John Pawson was born in 1949 in Halifax, Yorkshire. After a period in the family textile business he left for Japan, spending several years teaching English at the business university of Nagoya. Towards the end of his time there he moved to Tokyo, where he visited the studio of Japanese architect and designer Shiro Kuramata. Following his return to England, he enrolled at the Architecture Association in London, leaving to establish his own practice in 1981.
From the outset the work focused on ways of approaching fundamental problems of space, proportion, light and materials, rather than on developing a set of stylistic mannerisms - themes he also explored in his book Minimum, first published in 1996, which examines the notion of simplicity in art, architecture and design across a variety of historical and cultural contexts.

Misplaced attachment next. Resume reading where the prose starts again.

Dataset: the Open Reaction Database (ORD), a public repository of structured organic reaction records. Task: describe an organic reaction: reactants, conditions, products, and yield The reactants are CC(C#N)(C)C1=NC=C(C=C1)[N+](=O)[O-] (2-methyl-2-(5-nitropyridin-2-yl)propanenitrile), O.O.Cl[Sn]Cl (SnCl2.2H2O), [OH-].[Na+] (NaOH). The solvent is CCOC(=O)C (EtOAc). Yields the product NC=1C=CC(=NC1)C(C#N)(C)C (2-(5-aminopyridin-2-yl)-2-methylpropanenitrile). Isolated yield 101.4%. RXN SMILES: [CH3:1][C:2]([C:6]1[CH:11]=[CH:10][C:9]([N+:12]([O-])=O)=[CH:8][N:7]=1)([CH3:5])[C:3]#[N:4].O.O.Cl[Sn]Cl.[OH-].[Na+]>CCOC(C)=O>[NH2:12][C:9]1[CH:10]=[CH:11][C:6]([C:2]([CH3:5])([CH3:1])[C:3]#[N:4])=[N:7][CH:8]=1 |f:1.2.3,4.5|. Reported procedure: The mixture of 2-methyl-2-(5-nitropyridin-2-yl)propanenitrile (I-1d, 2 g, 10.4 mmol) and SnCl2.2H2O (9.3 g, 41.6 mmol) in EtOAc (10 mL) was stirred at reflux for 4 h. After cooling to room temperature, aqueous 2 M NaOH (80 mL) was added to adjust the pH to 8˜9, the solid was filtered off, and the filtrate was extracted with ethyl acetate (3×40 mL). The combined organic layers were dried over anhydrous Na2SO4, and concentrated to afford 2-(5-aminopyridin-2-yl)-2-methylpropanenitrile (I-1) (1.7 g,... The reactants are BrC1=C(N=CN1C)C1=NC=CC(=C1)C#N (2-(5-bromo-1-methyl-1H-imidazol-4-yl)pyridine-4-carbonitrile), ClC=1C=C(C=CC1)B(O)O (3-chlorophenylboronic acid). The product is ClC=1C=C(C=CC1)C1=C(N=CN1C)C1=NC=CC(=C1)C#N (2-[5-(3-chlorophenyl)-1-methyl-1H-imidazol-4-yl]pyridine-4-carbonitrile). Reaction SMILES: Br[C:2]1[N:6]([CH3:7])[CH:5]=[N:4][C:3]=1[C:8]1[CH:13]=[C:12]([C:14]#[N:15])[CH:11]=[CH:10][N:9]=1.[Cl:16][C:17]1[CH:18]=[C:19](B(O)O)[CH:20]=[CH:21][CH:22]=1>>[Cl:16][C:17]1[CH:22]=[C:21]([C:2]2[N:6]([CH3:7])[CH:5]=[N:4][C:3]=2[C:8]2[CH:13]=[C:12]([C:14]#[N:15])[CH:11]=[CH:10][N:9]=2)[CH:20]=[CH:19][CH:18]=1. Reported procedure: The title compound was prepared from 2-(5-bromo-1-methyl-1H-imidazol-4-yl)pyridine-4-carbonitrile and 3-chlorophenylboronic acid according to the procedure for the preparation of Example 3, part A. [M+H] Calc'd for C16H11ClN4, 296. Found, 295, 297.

Early commissions included homes for the writer Bruce Chatwin, opera director Pierre Audi, contemporary art dealer Hester van Royen and collector Doris Lockhart Saatchi, together with art galleries in London, Dublin and New York. Subsequent projects have spanned a wide range of scales and building typologies, from Calvin Klein's flagship store in Manhattan and airport lounges for Cathay Pacific in Hong Kong to the new Cistercian monastery of Our Lady of Novy Dvur in Bohemia.